Portugal is one of the countries with a well-developed wine production. The mere mention of Porto is enough to arouse the confidence of lovers of refined wine taste.
The Portuguese owe their winemaking to the ancient Phoenicians, who brought the vine to their territory. For more than 2, 000 years, wines have been made in Portugal that cannot be found anywhere else.
In recent decades, wine production in Portugal has undergone a real revolution. This applies to the technologies, styles and attitudes to wine production, but also to the use of endemic grape varieties.
Of greatest interest is the Douro Valley, characterized by the wealth of ripe red table wines of the Touriga Nacional variety.
The production of such wines varies between 600 and 670 million liters per year, which places the country in 11th place in the world.
Vine varieties and regions in Portugal
Because winemaking in Portugal is a fairly isolated business, many grape varieties do not grow anywhere else in the world.
There are over 250 local varieties and several imported ones that have adapted well to the Portuguese climate. For many wine experts, Portugal is the final frontier for wine produced in Western Europe.
The presence of many grape varieties in Portugal and their regional synonyms make it difficult for experts. Some are endemic to Portugal, while others overlap with neighboring Spain, but have local names. In general, about 250 varieties are considered local, endemic to Portugal.
There are significant differences between the mountainous regions of the country, the river and coastal plains and the limestone-rich coastal hills and this also determines the richness of grape varieties.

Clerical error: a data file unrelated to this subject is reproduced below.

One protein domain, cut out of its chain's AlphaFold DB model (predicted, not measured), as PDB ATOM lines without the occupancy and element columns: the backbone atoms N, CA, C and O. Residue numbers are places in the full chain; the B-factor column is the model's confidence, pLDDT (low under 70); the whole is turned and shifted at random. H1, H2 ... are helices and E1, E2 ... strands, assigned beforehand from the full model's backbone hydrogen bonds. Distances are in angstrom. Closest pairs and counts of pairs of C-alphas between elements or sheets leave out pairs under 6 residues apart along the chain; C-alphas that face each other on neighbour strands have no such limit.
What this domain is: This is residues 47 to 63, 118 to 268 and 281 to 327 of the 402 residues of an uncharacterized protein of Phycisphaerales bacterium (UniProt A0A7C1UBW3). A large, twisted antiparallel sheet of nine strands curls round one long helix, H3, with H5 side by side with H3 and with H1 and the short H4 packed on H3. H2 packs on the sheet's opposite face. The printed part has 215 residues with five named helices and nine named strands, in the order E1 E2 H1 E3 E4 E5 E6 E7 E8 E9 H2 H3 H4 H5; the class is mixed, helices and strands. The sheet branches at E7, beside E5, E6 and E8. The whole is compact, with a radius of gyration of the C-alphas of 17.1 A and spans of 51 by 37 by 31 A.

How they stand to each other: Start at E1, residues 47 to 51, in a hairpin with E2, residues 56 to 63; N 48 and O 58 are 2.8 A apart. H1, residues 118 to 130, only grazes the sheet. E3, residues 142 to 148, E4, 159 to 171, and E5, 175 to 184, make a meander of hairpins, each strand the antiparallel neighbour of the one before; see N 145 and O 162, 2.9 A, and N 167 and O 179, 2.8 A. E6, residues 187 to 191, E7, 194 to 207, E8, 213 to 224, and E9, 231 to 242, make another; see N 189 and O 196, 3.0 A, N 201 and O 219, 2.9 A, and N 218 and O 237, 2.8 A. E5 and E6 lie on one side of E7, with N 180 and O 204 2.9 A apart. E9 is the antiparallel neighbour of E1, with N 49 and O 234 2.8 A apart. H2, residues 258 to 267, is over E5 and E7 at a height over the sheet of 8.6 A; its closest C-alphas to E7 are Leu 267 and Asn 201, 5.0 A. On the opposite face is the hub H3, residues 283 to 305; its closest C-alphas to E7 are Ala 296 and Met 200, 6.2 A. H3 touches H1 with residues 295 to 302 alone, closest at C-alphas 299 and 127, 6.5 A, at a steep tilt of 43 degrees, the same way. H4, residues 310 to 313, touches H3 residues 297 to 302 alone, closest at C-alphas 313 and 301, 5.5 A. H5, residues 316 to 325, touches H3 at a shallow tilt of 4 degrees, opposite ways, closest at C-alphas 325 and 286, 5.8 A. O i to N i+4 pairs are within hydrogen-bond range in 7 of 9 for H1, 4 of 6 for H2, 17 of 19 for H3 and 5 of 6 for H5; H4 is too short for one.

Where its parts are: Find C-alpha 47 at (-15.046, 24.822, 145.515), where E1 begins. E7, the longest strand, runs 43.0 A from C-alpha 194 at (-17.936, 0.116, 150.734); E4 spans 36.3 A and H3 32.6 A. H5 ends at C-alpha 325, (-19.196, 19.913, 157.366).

The most famous regions are the Douro Valley, Altenejo, Vinho Verde and the islands Madeira.
The most famous Portuguese wine grape variety is red and is called Turiga Nacional. It is used to make the wines of the Douro Valley, as well as the strong wines of Porto. More and more producers are turning to local varieties such as Baga, Rabigato and others.
The white local varieties are less known and not so common, Alvarinho, Verdello and Loreiro predominate.
The fine Portuguese wine
When talking about the wine of Portugal, it is always, first of all, the wines of Porto and Madeira. For dry wine lovers, the Douro Valley is where quality red wines are produced, with Touriga Nacional as the dominant variety.
Local varieties are usually listed on the labels. They have excellent qualities with which they attract attention, caressing the palate with their incredible taste qualities.
Not only the reds, but also the white wines have a wide range, from the fresh and relatively floral and elegant of Vinho Verde, to the dense with a long aftertaste and a lingering sense of delight. And of course, Port wine, from carefully selected producers.
See also what dessert wines are.